If you were out of work for a while because you were traveling, tell your interviewer. You can talk about the skills you learned while traveling, or detail the different cultures you visited on your trip. Taking some time off for some worldly personal growth is an admirable trait, and your interviewer should be able to see that you are now ready to settle down with full-time employment.

Self-Employment

If you have a work gap because you were working on your own personal venture, that shows you have initiative and drive. It also shows your interviewer you weren’t just being lazy. Being self-employed takes a lot of time and commitment, and your interviewer should be able to recognize that.

Relaxation/Recovery from an Illness

If your work gap was due to recovery from an illness or personal relaxation due to work overload, make sure your interviewer knows. Your interviewer will appreciate that self-care is one of your highest priorities and will assume you are healthy and able to work if you are currently interviewing for jobs.

Another great way to frame your work gap is to explain it from a perspective of career growth or skill building:

Volunteering 

Even if you weren’t being paid, volunteering is a great way to explain a large work gap. If you were volunteering in a field related to your career, elaborate on your experience because it will show that you are extremely passionate about the industry and your future.

Learning New Skills Applicable to Job 

Jobs are always changing, so it’s sometimes necessary to learn new skills or computer programs in order to be better at the job you currently do. For example, if you took some time off to learn a new computer program, the work gap shows you are dedicated to being the best you can be at your job.

If you do have a work gap within your employment history, it’s extremely important to explain it to your future employer so they don’t make any misconceptions about you as a person. If you need help finding jobs to interview for with a work gap in your employment history, contact Olympic Staffing. We will match you up with an employer who will embrace your work gap and will be able to see your working potential.

 

 

 

How Much Does a Bad Hire Cost Your Company?

July 1st, 2014

When you’re hiring staff for your company, it’s important to hire candidates who are committed to the job. If the candidate leaves within a short time, you will incur both financial and psychological costs, which set your company back. Here are the associated costs of a bad hire:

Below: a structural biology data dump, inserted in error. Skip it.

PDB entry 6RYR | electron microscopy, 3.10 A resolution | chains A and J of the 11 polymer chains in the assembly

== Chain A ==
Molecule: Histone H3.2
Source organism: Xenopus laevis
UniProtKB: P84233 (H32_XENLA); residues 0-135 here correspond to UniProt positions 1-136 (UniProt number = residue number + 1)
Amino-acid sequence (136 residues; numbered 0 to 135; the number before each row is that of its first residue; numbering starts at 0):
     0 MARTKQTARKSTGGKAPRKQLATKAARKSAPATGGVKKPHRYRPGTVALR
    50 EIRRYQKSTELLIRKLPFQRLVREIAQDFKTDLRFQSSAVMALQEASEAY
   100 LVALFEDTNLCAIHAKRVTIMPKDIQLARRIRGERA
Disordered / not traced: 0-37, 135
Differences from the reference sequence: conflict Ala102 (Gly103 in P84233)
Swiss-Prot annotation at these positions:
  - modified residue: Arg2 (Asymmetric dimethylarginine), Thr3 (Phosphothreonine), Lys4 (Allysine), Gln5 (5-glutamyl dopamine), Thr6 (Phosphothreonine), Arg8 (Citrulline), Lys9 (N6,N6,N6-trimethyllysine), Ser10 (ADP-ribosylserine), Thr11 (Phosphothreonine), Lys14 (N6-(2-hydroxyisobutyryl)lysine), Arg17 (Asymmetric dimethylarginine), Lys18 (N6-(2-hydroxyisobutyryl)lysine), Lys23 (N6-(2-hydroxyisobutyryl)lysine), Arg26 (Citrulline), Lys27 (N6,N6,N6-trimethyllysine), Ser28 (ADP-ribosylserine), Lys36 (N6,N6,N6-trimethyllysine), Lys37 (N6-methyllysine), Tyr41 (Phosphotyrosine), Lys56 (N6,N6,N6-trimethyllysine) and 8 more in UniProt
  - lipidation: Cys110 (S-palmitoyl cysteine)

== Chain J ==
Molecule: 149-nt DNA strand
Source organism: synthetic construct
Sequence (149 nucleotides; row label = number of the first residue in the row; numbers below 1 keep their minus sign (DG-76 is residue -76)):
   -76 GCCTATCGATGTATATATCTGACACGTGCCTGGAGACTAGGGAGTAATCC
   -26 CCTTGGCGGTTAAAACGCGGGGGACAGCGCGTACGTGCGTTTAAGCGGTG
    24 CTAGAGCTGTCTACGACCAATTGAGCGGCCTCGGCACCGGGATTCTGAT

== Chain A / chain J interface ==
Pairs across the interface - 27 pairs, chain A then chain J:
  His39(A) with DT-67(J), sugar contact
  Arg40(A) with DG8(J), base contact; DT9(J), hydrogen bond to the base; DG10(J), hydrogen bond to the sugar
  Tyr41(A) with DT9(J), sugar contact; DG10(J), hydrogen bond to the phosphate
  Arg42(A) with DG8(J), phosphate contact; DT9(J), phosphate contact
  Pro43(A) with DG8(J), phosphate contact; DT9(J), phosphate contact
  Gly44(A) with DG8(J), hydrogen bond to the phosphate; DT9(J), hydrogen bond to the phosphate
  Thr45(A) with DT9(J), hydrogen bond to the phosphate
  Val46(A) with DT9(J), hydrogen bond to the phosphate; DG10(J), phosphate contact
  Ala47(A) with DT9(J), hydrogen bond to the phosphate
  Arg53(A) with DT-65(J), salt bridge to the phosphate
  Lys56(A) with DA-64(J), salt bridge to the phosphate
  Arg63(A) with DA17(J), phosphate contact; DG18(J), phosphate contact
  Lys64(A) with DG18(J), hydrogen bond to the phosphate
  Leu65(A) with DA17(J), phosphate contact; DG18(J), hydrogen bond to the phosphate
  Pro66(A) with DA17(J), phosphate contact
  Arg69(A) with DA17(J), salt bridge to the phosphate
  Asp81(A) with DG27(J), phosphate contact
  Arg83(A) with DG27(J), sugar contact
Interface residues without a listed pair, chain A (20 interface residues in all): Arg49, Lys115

Training Costs 

When you hire someone, you have routine training costs in order to introduce the candidate to the job. Even if you don’t perform a full-scale training day or week, you still will use company time to train the employee regarding their everyday job duties. You might need to have someone explain some software or company procedures to the new employee. This training represents lost time if the employee leaves shortly thereafter. 

Productivity Costs 

When an employee leaves soon after being hired, your company will lose productivity as another employee steps up to fill that role until the position is once again filled. You will have to start over again with the training and training process, decreasing your productivity until you find a good hire that is willing to stick with the company. 

Benefits 

If your company provides benefits for employees right away, you will lose the amount you invested in that particular employee. This could include vacation time, sick time, or costs associated with retirement plans.

Lower Company Morale 

One of the biggest psychological costs associated with bad hires is that your company will have a lower morale. Whether this morale is associated with reduced productivity, increased workload, or emotions surrounding the departure, it will cost your company and employees. 

Workplace Reputation

If new hires are regularly leaving, your workplace reputation risks being tarnished. Individuals outside the company will begin to wonder if the problem rests within the company itself, and not just with the candidates.

It is important to hire a responsible and loyal candidate if you are running a business so you can eliminate unnecessary costs. Contact Olympic Staffing for assistance. We will perform a thorough screening of all the eligible candidates to ensure you don’t make a bad hire.